[lazarus] TCanvas

Samuel Liddicott sam at campbellsci.co.uk
Mon Sep 13 06:22:56 EDT 1999

> -----Original Message-----
> From: Shane Miller [mailto:smiller at lakefield.net]
> Sent: Monday, September 13, 1999 05:53 AM
> To: lazarus at miraclec.com
> Subject: Re: [lazarus] TCanvas
> I am sending a REDRAW_THE_CANVAS message right now.  I don't like that.
> See, in Windows, when I write a bunch of characters to the canvas, it
> doesn't redraw after each character, or if it does, it stops the
> redraw once
> you write to it again because it's fast.

In windows, when uou write characters to the canvas it is an instantaneous
change to that canvas.  The canvas is a context of some actual device,
either the screen, or a bitmap or a metafile.

If the canvas is a screen canvas then the changes take place on screen.  The
operation is just a *change* and anything that may have already been there
is not re-done.

Generally screen canvas's are painted in response to a WM_PAINT message.
Any canvas paints which are done in other circumstances are non-permanant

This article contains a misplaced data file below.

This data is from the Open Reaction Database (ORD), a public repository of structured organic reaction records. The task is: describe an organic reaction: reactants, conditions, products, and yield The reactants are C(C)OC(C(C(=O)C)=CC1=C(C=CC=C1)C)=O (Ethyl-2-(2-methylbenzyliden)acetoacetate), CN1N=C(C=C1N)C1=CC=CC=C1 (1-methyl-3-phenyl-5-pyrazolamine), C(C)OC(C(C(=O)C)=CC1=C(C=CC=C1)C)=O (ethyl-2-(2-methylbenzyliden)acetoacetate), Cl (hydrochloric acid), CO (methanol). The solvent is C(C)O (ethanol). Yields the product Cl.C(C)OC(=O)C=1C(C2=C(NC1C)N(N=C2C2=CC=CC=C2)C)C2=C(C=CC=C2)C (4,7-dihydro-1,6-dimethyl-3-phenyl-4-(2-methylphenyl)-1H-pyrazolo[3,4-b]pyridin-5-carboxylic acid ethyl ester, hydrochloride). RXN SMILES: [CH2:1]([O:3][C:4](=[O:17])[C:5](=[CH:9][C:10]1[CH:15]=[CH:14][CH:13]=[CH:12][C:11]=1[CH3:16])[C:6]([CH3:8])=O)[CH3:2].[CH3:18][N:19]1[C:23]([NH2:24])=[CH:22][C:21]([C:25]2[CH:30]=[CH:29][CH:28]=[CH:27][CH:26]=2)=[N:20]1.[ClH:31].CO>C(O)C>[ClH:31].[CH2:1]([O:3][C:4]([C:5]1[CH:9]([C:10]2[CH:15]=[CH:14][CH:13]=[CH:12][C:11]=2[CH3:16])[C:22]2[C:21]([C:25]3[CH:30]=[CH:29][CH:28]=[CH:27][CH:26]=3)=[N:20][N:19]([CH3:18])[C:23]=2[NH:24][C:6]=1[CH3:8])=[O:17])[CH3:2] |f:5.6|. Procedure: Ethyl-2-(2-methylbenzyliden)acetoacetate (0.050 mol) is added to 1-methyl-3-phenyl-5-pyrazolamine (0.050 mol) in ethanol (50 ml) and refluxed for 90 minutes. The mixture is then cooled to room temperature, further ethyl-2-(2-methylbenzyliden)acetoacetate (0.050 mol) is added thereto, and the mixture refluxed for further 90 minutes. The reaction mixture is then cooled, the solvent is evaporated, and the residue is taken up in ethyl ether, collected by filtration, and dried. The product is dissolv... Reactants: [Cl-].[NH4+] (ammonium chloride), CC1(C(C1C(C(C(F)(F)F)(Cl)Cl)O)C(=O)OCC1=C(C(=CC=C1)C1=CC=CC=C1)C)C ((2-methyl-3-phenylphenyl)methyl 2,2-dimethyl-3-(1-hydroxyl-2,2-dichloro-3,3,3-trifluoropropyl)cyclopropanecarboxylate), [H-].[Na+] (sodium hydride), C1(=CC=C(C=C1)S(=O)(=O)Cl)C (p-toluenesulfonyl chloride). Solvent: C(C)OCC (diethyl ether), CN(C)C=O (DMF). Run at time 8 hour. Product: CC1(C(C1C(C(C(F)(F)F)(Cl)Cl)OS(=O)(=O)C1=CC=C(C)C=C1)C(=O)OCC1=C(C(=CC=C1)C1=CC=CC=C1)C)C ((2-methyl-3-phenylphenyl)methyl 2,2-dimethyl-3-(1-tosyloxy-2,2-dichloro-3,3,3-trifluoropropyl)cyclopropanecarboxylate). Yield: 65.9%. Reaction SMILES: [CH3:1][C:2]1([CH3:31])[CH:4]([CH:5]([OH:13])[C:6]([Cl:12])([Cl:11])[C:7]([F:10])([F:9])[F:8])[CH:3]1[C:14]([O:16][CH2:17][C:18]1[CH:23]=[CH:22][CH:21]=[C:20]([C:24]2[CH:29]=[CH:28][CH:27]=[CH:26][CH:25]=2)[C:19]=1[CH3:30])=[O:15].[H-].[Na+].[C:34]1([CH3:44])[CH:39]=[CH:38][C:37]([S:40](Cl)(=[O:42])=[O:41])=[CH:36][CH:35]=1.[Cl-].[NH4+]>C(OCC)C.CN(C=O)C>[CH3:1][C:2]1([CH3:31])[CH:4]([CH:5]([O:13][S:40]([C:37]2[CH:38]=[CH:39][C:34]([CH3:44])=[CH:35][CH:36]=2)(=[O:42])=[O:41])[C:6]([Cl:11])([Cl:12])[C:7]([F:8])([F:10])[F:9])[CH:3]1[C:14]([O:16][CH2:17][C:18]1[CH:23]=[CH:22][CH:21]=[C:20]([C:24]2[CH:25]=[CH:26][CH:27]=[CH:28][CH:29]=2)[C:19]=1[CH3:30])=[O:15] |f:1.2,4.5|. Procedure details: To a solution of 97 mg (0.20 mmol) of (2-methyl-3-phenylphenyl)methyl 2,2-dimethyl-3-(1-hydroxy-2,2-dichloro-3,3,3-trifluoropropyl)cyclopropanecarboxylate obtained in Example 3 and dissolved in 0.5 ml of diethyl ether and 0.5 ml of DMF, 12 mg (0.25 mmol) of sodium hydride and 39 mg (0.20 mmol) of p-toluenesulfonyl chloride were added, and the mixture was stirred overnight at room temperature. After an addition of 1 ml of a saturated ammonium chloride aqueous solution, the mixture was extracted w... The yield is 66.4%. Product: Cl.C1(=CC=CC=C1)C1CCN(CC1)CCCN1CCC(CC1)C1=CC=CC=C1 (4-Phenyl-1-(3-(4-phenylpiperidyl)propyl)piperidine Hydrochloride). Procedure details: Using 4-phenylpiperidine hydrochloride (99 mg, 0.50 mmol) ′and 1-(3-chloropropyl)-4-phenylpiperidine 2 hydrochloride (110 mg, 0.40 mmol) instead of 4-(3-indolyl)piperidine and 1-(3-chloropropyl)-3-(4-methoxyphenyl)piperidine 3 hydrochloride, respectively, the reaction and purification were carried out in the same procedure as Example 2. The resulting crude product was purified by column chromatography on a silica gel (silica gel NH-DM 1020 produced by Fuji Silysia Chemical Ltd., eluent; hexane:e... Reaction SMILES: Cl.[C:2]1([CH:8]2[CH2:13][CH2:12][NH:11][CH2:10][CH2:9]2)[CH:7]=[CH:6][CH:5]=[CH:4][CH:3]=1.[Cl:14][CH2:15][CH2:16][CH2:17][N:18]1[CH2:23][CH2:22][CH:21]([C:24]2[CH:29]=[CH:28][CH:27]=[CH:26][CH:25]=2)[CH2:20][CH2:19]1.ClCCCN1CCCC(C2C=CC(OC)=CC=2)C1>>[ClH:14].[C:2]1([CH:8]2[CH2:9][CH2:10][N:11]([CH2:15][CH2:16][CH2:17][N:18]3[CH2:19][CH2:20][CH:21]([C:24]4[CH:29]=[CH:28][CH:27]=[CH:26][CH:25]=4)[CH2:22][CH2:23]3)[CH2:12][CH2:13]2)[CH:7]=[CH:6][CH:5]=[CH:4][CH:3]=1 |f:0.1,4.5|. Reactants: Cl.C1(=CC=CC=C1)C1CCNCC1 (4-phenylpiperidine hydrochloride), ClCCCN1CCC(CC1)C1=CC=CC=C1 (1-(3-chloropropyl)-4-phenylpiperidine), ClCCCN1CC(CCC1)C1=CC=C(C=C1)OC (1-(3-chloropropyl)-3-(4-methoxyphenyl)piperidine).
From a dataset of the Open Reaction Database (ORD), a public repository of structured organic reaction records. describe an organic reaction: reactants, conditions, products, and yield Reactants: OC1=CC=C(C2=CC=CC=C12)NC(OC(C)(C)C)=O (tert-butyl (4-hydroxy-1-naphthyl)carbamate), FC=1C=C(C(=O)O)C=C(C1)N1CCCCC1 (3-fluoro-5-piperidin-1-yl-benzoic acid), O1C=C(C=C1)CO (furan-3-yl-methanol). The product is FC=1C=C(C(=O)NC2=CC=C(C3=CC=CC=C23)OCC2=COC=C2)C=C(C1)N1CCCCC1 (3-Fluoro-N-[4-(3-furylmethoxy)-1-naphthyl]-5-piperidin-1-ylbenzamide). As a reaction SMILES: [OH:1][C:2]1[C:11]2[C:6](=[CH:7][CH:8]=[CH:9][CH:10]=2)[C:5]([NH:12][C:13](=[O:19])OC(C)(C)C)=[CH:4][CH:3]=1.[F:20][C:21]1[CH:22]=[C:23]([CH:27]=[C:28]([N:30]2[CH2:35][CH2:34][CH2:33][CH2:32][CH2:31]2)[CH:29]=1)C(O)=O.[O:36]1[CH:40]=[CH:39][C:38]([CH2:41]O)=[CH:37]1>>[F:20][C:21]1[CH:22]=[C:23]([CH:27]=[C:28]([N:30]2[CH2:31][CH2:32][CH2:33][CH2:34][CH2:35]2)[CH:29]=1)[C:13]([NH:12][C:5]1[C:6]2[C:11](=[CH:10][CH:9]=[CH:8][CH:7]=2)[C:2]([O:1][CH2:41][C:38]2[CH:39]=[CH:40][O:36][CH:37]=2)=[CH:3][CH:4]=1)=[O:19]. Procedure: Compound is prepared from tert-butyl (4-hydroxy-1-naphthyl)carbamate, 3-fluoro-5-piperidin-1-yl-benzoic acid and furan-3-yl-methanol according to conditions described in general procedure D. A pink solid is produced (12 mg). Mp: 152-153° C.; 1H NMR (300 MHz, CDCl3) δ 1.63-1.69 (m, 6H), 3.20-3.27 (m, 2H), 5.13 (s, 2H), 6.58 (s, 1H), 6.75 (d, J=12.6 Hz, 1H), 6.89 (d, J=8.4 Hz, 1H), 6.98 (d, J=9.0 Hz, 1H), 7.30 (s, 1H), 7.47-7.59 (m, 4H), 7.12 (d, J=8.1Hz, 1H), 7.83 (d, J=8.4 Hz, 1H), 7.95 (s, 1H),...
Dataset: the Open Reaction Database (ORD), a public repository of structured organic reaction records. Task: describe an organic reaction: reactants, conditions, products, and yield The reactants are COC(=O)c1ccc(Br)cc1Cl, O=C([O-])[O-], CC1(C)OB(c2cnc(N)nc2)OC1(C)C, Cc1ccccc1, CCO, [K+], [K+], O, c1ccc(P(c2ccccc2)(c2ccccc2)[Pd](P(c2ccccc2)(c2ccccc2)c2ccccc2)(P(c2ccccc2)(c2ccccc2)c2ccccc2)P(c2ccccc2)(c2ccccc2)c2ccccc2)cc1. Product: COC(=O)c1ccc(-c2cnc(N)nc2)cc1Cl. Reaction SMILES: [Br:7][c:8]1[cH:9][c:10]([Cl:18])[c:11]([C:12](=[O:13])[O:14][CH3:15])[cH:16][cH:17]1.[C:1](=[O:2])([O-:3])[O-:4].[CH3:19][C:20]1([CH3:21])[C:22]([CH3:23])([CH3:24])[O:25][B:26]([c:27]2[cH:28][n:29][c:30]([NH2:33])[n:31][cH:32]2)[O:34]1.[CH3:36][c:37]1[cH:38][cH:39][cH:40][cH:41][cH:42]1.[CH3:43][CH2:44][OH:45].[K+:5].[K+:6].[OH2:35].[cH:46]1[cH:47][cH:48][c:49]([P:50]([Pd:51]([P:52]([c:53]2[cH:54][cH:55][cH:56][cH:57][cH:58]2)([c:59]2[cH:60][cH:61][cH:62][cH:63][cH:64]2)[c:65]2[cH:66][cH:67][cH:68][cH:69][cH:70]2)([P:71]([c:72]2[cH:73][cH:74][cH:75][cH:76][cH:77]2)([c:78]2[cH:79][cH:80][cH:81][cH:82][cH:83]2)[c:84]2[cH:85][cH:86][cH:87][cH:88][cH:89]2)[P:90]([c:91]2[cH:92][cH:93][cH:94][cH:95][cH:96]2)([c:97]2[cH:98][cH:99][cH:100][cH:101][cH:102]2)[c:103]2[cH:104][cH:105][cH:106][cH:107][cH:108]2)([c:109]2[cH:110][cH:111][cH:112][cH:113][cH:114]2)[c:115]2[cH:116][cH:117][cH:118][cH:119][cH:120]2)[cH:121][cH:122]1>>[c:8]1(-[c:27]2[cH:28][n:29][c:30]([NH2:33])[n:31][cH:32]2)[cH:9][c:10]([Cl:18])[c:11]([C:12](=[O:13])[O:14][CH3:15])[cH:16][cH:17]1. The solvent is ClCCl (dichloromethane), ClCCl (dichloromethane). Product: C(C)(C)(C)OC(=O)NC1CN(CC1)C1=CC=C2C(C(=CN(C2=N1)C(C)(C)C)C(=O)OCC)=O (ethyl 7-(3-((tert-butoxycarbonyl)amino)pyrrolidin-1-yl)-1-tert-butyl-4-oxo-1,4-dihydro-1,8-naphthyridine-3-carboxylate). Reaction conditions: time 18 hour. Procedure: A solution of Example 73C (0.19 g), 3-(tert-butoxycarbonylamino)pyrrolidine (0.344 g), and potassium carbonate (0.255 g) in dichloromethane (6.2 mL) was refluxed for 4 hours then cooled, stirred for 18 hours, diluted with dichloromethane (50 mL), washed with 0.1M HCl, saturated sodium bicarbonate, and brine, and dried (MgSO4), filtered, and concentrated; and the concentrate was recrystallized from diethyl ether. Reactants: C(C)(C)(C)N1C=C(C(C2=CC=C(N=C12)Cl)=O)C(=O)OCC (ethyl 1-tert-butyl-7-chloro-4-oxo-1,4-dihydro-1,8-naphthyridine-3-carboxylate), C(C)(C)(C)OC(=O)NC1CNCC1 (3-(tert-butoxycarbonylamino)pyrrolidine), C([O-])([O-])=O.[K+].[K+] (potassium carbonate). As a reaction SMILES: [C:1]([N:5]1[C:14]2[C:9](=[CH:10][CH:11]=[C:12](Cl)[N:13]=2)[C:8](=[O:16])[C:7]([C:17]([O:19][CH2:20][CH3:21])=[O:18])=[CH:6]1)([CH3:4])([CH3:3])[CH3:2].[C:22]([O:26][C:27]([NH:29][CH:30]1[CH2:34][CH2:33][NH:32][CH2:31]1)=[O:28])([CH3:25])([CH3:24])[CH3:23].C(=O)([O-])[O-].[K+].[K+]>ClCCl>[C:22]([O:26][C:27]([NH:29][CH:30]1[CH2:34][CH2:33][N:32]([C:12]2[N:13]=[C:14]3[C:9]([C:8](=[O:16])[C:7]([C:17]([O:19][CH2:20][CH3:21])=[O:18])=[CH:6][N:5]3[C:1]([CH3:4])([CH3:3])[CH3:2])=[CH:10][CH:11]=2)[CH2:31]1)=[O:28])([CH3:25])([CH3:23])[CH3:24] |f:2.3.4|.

changes and will not be there next time the screen is pained because of
WM_PAINT.  (Usually there is nothing persistant about a screen image).  A
few controls do paint outside of WM_PAINT, mainly where:
a) There are lots of small changes in a small area
b) These small changes are also included in the WM_PAINT updates

examples are TEDIT and TMEMO controls.

> Under Linux, I am telling it to redraw when I'm done sending all the text.
> There must be a method in Windows for controlling this, like only draw the
> canvas (if needed) every 500 ms or something.  If I write 200
> characters to
> the canvas, I don't want it to actually update the screen until
> 1) I'm done drawing
> or
> 2) There is a pause in the drawing..

In delphi, this is what InvalidateWindow is for.
Refresh is an Invalidate+Update which is not what you want.

A mere InvalidateWindow will tell windows that the window needs painting.
Then, when there are no more other messages, windows will send out the
WM_PAINT and then the window is painted.

The general method from your point of view is probably NOT to paint the
window in response to key-strokes and stuff, but to instead update edit
buffers and other structures so that when the paint message comes along you
can paint the invalid'd region of the window.

Maybe GTK doesn't support idle anyway, but [I hate to say it] lots of Delphi
stuff relies on it, so we should simulate it some way.

Does this make sense?


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